Firms sometimes increase nominal output, at least in the short run, without increasing consumer welfare. Product misrepresentation or exploitation of behavioral biases are examples. A credit card company can emphasize an initial period of zero payments, while the later high payments are difficult for a consumer to understand; she enrolls or purchases more than if she had a better understanding. Ticket sellers can tack on fees at the end of the purchase process—before the consumer pays—and not lose sales; those same consumers choose not to buy when the fees are declared up front. A prominent example of the deviation between consumer welfare and (the court’s definition of) output occurred in the American Express case. The anti-steering rules at issue functioned like an MFN for the price of credit cards to the merchant. The AmEx rule stopped merchants steering transactions to cheaper cards, expanding AmEx output at their expense. But critically, no rival credit card could implement a strategy of low merchant prices, so they all responded by mimicking American Express’s supracompetitive fees. Those high fees then caused competition for cardholder usage with perks and points, which in turn encouraged card holders to overuse their cards. Those increased card fees became part of a merchant’s cost structure and had to be borne by all consumers in the form of higher prices (if no surcharging is possible, the good has the same price regardless of the form of payment). And of course, as economics teaches, those higher prices for retail goods necessarily caused lower output. The case shows that if a court considered only AmEx’s output, it would move against consumer welfare. Correctly tracing through the impact of the conduct on retail output would have led the court to the right conclusion and protected consumer welfare.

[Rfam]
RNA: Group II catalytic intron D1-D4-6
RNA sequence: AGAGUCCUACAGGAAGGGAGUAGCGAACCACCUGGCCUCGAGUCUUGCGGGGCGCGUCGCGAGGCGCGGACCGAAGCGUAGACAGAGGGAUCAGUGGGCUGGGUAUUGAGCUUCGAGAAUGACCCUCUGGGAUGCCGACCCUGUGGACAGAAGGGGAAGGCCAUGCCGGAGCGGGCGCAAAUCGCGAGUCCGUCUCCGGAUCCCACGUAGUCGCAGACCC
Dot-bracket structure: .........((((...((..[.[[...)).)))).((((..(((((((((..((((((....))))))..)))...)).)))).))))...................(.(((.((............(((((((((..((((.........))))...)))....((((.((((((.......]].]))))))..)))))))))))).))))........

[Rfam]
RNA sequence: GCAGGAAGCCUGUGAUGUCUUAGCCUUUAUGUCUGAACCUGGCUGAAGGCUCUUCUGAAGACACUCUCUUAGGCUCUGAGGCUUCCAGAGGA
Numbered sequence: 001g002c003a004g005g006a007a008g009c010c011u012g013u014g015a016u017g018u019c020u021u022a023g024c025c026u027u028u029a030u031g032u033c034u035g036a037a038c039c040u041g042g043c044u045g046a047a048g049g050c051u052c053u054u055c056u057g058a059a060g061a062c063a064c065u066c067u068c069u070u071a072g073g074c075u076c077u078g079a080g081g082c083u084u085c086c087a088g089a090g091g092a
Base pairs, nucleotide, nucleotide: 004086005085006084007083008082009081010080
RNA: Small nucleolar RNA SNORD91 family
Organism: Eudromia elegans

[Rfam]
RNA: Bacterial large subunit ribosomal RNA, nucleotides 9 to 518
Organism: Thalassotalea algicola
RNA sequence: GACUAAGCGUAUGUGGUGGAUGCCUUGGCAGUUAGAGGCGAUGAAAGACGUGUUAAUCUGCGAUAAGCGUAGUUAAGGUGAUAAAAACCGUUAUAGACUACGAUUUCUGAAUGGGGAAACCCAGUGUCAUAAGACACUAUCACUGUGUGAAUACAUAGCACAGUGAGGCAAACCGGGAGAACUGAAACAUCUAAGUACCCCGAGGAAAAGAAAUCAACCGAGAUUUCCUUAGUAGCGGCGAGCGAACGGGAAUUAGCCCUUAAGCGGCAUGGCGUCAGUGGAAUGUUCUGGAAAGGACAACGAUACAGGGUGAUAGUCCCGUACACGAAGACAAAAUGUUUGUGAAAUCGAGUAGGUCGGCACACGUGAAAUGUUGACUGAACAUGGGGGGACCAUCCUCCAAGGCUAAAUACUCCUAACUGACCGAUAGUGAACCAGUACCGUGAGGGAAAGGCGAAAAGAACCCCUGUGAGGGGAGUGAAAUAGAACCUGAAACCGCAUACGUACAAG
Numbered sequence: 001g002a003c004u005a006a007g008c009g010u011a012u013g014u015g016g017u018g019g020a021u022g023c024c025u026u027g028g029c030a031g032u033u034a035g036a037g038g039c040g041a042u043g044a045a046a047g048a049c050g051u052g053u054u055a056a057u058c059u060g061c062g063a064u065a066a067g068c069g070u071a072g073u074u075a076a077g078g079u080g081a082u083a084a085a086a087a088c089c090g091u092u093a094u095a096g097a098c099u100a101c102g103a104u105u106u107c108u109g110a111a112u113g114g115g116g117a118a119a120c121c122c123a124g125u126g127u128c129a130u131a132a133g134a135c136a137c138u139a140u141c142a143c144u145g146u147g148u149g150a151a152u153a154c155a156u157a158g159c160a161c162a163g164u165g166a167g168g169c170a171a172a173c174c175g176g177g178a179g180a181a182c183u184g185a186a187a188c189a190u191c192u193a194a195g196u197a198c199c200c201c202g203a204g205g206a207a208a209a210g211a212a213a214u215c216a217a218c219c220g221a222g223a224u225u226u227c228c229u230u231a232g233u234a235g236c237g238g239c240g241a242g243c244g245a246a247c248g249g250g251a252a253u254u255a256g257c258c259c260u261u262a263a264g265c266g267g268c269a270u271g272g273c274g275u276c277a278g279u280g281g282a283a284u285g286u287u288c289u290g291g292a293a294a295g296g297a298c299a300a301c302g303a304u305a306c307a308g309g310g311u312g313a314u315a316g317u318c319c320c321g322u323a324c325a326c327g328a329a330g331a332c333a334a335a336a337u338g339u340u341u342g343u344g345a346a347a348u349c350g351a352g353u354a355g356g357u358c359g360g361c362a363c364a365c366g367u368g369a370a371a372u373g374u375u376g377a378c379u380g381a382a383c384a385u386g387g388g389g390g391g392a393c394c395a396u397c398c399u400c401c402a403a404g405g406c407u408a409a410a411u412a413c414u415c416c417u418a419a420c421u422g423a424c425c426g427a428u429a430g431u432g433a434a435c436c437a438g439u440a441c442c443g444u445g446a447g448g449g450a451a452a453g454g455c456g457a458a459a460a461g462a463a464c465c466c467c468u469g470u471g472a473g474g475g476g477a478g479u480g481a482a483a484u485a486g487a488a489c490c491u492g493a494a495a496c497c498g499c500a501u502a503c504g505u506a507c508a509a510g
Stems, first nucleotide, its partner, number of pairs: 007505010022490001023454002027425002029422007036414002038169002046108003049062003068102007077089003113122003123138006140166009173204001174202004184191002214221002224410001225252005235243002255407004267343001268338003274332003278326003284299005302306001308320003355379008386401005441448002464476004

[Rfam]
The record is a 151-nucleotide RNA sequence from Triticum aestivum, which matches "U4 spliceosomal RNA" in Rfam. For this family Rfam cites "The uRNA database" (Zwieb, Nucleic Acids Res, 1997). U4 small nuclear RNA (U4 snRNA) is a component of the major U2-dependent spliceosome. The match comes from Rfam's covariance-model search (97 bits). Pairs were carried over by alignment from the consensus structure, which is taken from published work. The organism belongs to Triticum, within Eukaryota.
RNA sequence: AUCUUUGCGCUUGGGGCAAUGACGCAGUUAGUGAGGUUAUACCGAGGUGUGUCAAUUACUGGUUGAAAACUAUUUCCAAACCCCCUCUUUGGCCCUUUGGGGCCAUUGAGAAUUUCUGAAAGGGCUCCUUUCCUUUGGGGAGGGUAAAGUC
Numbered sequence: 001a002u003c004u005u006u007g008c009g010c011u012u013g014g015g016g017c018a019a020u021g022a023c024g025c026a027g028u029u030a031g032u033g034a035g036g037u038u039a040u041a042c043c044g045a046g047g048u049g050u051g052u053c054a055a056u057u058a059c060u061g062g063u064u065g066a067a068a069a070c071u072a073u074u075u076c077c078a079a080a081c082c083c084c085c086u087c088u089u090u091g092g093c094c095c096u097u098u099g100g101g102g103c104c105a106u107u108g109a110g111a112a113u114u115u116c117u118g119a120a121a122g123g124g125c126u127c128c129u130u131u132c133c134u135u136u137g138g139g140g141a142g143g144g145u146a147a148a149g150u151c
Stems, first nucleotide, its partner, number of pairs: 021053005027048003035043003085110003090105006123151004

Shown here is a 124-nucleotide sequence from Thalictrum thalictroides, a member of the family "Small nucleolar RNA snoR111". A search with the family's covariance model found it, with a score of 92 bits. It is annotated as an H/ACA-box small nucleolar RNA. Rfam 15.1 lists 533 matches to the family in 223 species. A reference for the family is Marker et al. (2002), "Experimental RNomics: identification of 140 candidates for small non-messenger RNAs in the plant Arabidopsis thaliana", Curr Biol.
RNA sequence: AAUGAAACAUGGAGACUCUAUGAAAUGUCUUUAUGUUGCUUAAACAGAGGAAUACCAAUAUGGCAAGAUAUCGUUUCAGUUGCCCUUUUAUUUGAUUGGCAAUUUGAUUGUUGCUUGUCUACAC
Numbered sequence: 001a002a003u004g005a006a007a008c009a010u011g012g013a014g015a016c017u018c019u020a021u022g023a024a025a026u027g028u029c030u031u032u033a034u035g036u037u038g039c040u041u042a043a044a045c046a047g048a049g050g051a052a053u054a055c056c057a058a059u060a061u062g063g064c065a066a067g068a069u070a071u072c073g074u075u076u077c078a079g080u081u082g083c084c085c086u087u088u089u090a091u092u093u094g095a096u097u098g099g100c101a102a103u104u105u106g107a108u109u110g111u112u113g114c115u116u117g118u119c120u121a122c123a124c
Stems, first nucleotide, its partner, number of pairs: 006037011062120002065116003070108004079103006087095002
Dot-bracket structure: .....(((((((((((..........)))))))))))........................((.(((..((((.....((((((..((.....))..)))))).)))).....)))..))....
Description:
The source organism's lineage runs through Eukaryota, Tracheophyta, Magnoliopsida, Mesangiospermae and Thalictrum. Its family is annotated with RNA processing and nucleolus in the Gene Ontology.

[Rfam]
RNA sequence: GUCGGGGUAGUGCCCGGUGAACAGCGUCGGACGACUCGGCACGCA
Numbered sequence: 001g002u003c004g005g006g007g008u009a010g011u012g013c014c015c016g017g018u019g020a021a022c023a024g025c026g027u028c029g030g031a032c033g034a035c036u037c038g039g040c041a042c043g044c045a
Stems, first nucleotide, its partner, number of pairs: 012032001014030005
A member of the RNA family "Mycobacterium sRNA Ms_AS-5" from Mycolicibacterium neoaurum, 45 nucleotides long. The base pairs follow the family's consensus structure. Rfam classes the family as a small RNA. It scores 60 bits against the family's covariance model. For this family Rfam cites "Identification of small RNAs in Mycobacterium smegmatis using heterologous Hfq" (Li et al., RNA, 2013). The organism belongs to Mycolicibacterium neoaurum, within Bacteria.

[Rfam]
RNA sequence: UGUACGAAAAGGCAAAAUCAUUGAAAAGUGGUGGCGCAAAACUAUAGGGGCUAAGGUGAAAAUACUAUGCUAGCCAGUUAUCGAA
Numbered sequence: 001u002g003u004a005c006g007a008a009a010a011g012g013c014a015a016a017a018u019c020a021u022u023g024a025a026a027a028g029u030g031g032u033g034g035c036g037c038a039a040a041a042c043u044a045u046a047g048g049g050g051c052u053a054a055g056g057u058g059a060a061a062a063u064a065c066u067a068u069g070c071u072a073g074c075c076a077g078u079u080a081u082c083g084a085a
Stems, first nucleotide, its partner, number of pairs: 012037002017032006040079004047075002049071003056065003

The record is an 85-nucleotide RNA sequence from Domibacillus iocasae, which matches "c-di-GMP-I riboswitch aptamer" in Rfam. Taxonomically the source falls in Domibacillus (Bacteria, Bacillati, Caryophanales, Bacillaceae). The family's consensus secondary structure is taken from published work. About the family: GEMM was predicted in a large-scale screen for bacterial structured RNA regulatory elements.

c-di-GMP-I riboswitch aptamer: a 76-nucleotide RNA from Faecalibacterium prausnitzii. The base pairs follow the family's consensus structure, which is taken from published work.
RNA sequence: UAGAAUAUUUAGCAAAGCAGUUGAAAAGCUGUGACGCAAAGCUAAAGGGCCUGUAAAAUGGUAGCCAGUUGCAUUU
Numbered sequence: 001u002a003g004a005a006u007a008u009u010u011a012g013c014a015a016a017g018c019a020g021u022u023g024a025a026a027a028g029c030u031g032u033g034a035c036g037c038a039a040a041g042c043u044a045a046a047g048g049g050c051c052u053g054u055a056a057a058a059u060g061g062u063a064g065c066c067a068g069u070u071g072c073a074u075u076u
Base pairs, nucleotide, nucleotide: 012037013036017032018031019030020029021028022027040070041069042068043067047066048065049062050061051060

We try to limit these strategies with regulation, consumer protection, and product safety or information standards. When those tools do a good job, output returns to its role as a good proxy for consumer welfare. This is the setting antitrust law takes as given and must establish to avoid unworkable complexity. In complex or novel settings economists may need to do some work to model how consumer welfare relates to output. The output of interest is the total output in the market and not that of the defendants.
Focusing on output also helps to resolve the apparent conflict between the welfare of consumers, who prefer low prices, and workers, who want higher wages. Workers ordinarily benefit as the demand for labor increases, and labor demand usually rises or falls with changes in product demand. Witness what happened to the U.S. labor market as the country entered and then emerged from COVID-19 restrictions. Labor is mainly a variable cost, certainly in lower wage ranges. When the output of a product, say t-shirts or restaurant meals, decreases by 20%, labor usage decreases as well. Antitrust policy helps labor by ensuring that product output is competitive. To be sure, there may be additional ways to raise wages, such as workers sharing rents from economic regulation or market power. But a far more reliable source of income for an average worker is to be exposed to robust and strong demand for labor.